Career Success Rule #10

Career Success Rule #10The term “mentor” comes from The Odyssey. Odysseus entrusted the care of his son, Telemachus, to Mentor when he set out to fight the Trojan War. The best mentors will help you learn and grow by sharing their knowledge and wisdom with you. In this way, you can benefit from their experience without having to suffer the consequences of gaining that experience firsthand.

Mentors are positive people by definition. It takes a positive person to give of himself of herself to help another learn, grow and succeed.

I have been fortunate to have had several mentors in my life and career. All of them shared several characteristics. They all…

  • Were willing to share their wisdom, knowledge, skills and expertise.
  • Had a positive outlook on life. They helped me through tough times and showed me how to find the opportunity in the difficulties I was facing.
  • Were genuinely concerned about me and my success. In addition to be knowledgeable, they were empathic.
  • Really knew what they were doing. I respected them for their knowledge and skills.
  • Kept growing themselves. All of my mentors were curious and inquisitive. Sometimes the roles were reversed. They asked what I was reading, and then read the books themselves – so they could learn and we could discuss the ideas.
  • Gave me direct, constructive feedback. They held me to high standards. They congratulated me when I met their expectations. They corrected me when I failed to do so – but in a manner where I learned what not to do the next time.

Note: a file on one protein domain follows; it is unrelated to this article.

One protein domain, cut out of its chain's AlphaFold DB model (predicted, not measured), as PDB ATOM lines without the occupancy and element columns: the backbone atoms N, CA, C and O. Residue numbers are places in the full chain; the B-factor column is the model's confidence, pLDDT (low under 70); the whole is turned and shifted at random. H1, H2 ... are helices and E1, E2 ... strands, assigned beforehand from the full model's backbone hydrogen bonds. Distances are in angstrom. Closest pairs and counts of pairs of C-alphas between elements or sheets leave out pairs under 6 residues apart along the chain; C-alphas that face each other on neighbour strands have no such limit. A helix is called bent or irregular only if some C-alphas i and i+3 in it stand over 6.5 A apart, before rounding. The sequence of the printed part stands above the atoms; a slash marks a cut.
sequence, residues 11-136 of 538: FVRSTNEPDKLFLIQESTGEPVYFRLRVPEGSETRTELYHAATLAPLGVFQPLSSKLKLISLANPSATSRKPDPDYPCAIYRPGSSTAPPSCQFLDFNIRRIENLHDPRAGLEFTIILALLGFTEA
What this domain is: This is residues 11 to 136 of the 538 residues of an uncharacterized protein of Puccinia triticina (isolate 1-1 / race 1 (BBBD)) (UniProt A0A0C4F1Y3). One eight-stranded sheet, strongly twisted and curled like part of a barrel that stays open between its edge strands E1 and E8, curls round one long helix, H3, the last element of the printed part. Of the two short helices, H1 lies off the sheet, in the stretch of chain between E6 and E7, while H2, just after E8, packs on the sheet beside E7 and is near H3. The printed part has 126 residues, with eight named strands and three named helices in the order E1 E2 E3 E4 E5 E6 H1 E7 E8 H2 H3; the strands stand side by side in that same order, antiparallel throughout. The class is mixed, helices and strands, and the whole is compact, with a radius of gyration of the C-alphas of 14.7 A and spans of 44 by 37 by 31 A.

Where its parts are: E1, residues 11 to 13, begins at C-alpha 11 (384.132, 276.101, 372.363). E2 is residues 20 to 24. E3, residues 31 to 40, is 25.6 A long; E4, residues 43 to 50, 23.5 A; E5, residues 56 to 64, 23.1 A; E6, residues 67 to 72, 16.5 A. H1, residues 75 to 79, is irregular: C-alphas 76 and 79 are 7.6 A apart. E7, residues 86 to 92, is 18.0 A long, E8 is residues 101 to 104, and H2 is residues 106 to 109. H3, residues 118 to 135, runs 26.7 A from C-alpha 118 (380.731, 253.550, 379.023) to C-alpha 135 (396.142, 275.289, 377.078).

• Were respected by their colleagues. People who are highly regarded in their field or company make the best mentors.
  • Sought out and valued the opinions of others. My best mentor always told me to listen most carefully to the people with whom I disagreed – in that way I might learn something. And, he was right.

As the old saying goes, a mentor is someone whose hindsight can become your foresight.

Do you want to find a mentor? Just look around you. Who are the people you admire and want to emulate? Watch what they do, and do the same. I’ve had several mentors who never even realized they were mentoring me.

I learned how to build a network of solid contacts by watching Maggie Watson. I learned the rules of business etiquette and dressing for success by watching Bill Rankin. I learned how to become a first rate public speaker by watching Steve Roesler. I learned how to become a trusted advisor by watching Don Nelson. I learned how to carry myself with dignity in even the most difficult situations by watching JF and Carol Kiernan. I learned how to become a better conversationalist by watching Cathy, my wife.

The reverse is also true. I’ve learned plenty about what not to do to build self esteem, give performance feedback and treat people with respect and dignity from observing a few of my managers over the years.

I’ve found that if you want to have an acknowledged mentoring relationship, all you have to do is ask. Go to the people you admire and tell them that you admire their judgment and would like to learn from them. Ask if you can impose on their time to get answers to questions you have. I have never had anyone turn me down when I’ve asked this way.

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